New York officials not taking any chances with Sandy
Governor Cuomo has declared a state of emergency for New York ahead of Hurricane Sandy. YNN's Lori Chung has more on how the State Emergency Management Office is preparing for Sandy's arrival.
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ALBANY, N.Y. – “It’s a tropical cyclone that is rapidly becoming a nor’easter which can be a catastrophic or more for New York State,” said director Steve Kuhr.
That’s why the state Office of Emergency Management is taking no chances with Sandy.
“We’re reining in some state resources to a greater extent than we had [last year],” said Kuhr. “We activated the State Emergency Operations Center at the direction of the governor much earlier than we did last year.”
The game plan for Sandy is being shaped by the lessons learned from the shortcomings in the response to Irene in 2011.
“I don’t think we told people it was going to be, a lot of people said ‘we didn’t know it was going to be this bad’ and that was partly our fault because we didn’t it was going to be that bad,” said Steven DiRienzo, the Warning Coordinator Meteorologist for the National Weather Service.
The agency is busy tracking Sandy as their maps hint that it may slam into Delaware. But they’re taking the criticism to heart in forecasting for this storm.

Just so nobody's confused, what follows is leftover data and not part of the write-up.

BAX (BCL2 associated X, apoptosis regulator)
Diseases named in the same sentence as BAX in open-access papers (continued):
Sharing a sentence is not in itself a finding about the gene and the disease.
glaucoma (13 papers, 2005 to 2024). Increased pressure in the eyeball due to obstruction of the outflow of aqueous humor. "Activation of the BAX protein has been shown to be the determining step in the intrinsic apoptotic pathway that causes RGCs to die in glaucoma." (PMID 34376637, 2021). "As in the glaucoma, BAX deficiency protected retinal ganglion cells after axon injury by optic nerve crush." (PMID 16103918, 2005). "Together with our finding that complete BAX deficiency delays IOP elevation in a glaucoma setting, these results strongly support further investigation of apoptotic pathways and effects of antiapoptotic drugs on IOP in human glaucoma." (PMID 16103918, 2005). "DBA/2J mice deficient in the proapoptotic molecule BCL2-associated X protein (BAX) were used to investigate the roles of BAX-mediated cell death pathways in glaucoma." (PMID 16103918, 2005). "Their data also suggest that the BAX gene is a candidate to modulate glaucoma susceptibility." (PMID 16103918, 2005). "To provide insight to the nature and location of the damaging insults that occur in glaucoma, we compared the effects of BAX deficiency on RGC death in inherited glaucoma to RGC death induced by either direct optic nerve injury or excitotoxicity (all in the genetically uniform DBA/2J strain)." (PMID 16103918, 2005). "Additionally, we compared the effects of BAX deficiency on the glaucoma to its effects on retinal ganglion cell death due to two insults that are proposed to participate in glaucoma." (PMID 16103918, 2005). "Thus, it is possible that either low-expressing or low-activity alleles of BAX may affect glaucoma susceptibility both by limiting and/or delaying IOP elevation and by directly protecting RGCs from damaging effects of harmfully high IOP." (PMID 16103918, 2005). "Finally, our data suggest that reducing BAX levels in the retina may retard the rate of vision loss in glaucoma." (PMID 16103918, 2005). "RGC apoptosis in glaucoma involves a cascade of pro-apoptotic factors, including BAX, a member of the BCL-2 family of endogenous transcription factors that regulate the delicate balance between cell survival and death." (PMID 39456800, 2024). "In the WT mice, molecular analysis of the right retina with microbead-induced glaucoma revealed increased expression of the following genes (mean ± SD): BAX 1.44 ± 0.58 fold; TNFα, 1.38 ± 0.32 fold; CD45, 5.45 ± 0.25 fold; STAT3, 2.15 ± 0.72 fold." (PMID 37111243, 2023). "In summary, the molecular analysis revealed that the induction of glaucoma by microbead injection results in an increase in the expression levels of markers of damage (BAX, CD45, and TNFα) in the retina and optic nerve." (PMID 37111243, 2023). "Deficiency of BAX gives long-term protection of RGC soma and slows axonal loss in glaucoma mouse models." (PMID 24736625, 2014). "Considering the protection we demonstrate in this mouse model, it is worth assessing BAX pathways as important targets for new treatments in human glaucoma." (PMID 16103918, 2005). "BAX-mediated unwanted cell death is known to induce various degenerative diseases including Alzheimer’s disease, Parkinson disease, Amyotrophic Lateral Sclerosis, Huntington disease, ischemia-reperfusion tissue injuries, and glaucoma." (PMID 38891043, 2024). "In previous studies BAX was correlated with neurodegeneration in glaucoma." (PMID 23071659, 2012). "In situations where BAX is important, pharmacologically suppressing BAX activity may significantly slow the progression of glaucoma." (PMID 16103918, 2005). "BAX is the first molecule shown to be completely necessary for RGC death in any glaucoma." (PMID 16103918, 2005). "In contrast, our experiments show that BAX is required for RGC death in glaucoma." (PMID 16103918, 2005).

“As soon as we see indications of impacts that are going to be severe, we’re going to try and get the word out.”
Officials warn though that a mid-Atlantic landfall doesn’t mean New York is out of the woods. Actually, they say Sandy may cause significant damage here and shouldn’t be taken lightly.
“I want people to understand that if an evacuation order is issued by local government or state government, [then] pay attention to it,” said Kuhr.
As with any severe storm, officials are also putting out the reminder to be prepared, particularly those who live in flood-prone areas. They advise putting together an emergency kit with food, cash and any necessary medications, warning that even if New York escapes the worst of Sandy, it’s better to be safe than sorry.